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Kenyan girl heads home after U.S. surgeon restores flesh-eaten face

By Catholic Online (NEWS CONSORTIUM)
6/4/2014 (3 years ago)
Catholic Online (www.catholic.org)

Ten operations gives 12-year-old girl better chance of living normal life

A flesh-eating bacteria ate away at a young girl's face after she drank from a stream near her remote village in Kenya. Twelve-year-old Saline Atieno's eaten-away face made it difficult for her to speak, eat and even breathe. After living in the U.S. for a year, and undergoing10 plastic surgery operations, Saline is now able to smile with confidence - and now plans to return home to Africa.

Saline will now be enrolled in a private boarding school in Kenya, where she will receive an education, a bed to sleep in and three meals per day - all funded by the Smile Rescue Fund.

Saline will now be enrolled in a private boarding school in Kenya, where she will receive an education, a bed to sleep in and three meals per day - all funded by the Smile Rescue Fund.

Highlights

By Catholic Online (NEWS CONSORTIUM)
Catholic Online (www.catholic.org)
6/4/2014 (3 years ago)

Published in Living Faith

Keywords: Noma, plastic surgery, Kenya, girl, smile


LOS ANGELES, CA (Catholic Online) - New York doctor Dr. Leon Klempner carried out a series of operations to help rebuild her face over the past year. Saline is the first child to have had her life dramatically changed by the Smile Rescue Fund For Kids, which is a charity dedicated to helping children with facial deformities deemed virtually "untreatable."

Klempner, an orthodontist on the cleft palate team at Stony Brook University Hospital in Stony Brook, New York took pity on Saline's plight.

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After making several mission trips to provide free surgeries to repair cleft palates or other facial deformities in children around the world, Klempner wanted to do more to help those children with the most severe deformities.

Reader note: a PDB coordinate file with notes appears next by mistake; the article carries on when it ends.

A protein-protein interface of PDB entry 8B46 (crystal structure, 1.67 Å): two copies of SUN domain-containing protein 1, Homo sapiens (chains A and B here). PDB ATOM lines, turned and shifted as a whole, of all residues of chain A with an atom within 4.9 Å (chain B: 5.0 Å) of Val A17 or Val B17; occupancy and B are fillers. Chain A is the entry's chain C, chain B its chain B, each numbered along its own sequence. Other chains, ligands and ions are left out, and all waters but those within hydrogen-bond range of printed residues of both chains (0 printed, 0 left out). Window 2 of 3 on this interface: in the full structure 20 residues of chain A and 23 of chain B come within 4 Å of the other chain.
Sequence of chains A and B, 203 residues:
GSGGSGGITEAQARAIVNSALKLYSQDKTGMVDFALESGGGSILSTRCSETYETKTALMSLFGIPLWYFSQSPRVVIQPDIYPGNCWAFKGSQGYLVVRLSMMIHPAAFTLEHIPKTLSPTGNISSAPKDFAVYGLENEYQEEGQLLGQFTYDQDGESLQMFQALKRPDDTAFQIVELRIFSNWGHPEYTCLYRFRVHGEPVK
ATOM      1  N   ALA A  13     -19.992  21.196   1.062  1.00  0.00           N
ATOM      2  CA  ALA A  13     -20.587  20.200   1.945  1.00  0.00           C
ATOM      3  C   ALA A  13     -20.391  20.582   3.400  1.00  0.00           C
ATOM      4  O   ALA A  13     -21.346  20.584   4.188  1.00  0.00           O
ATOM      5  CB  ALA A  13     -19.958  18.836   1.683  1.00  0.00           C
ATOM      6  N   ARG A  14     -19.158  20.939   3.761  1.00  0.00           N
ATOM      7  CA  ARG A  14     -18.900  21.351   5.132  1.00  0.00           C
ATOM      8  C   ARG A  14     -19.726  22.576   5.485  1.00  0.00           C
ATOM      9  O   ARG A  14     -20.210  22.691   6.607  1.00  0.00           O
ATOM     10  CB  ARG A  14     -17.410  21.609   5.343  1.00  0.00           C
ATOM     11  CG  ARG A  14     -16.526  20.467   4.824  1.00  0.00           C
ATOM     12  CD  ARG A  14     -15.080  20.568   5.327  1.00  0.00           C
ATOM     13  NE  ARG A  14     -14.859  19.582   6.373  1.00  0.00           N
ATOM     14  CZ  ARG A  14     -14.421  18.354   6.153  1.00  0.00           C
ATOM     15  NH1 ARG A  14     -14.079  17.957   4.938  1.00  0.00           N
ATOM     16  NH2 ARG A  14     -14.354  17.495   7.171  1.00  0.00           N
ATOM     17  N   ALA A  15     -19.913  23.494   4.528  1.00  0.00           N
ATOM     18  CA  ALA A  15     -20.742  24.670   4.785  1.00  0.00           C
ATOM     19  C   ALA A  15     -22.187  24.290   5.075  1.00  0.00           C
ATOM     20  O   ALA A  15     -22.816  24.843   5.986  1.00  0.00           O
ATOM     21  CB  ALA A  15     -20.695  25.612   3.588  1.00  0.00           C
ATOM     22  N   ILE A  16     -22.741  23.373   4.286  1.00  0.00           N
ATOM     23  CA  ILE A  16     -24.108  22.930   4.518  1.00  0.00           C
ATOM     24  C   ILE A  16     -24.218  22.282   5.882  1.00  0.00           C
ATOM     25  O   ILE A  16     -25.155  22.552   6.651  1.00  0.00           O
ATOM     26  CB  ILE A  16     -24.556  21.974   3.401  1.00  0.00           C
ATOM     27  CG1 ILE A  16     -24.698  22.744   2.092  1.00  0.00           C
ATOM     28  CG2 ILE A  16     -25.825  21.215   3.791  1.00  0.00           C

When she younger, Saline Atieno

When she younger, Saline Atieno's face was ravaged by a rare flesh-eating bacteria that made it difficult for her to speak, eat and even breathe.


"On every mission I've gone on there's always been one or two kids turned away because they are too severe to be able to treat and that's always bothered me," Klempner says.
Saline was only three years old when she was diagnosed with Noma. The flesh-eating bacteria develops in the mouth and ravages the faces of its victims by destroying the soft and bone tissues of the face.

"Noma attacked her face, ate through her skin, through her upper jaw, destroyed her nose and destroyed her palate.That's the medical part," Klempner said.

"The social part is she was basically a recluse, she had no friends, and she didn't go to school."

Dr. Leon Klempner, an orthodontist on the cleft palate team at Stony Brook University Hospital found

Dr. Leon Klempner, an orthodontist on the cleft palate team at Stony Brook University Hospital founded the Smile Rescue Fund for Kids to help children with facial deformities deemed "untreatable."


Klempner became aware of Saline's plight in 2010, but it took three years of fundraising and navigating bureaucratic barriers before Saline finally arrived in the U.S. for treatment last June.

She was very shy and withdrawn due to her facial condition. "We had to reconstruct a nose, an upper lip and a palate - and that was one big cavity, one big hole," Dr. Alexander Dagum, chief of the plastic and reconstructive surgery division at Stony Brook says.

As Saline's appearance began to improve, her doctors and host family noticed in both her health and self-esteem. She grew six inches taller and learned to speak English.

"Here everyone is welcoming her, telling her she is beautiful, I think that all really played a part of getting her to come out of her shell," Jennifer Crean, who hosted Saline in her home for three months, says.


Saline had her tenth major surgery - to create a nose - in April and then on May 31 she flew back to Kenya. She is now able to breathe normally, speak more clearly and eat without spilling food and drink from her mouth.

"No words can adequately express how I feel. You have not only taught me your language, and fixed my face, you have taught me how it feels to be taken care of and unconditionally loved. I never expected that. Goodbye- for now,' she told Dr. Klempner before leaving.

Saline will now be enrolled in a private boarding school in Kenya, where she will receive an education, a bed to sleep in and three meals per day - all funded by the Smile Rescue Fund.

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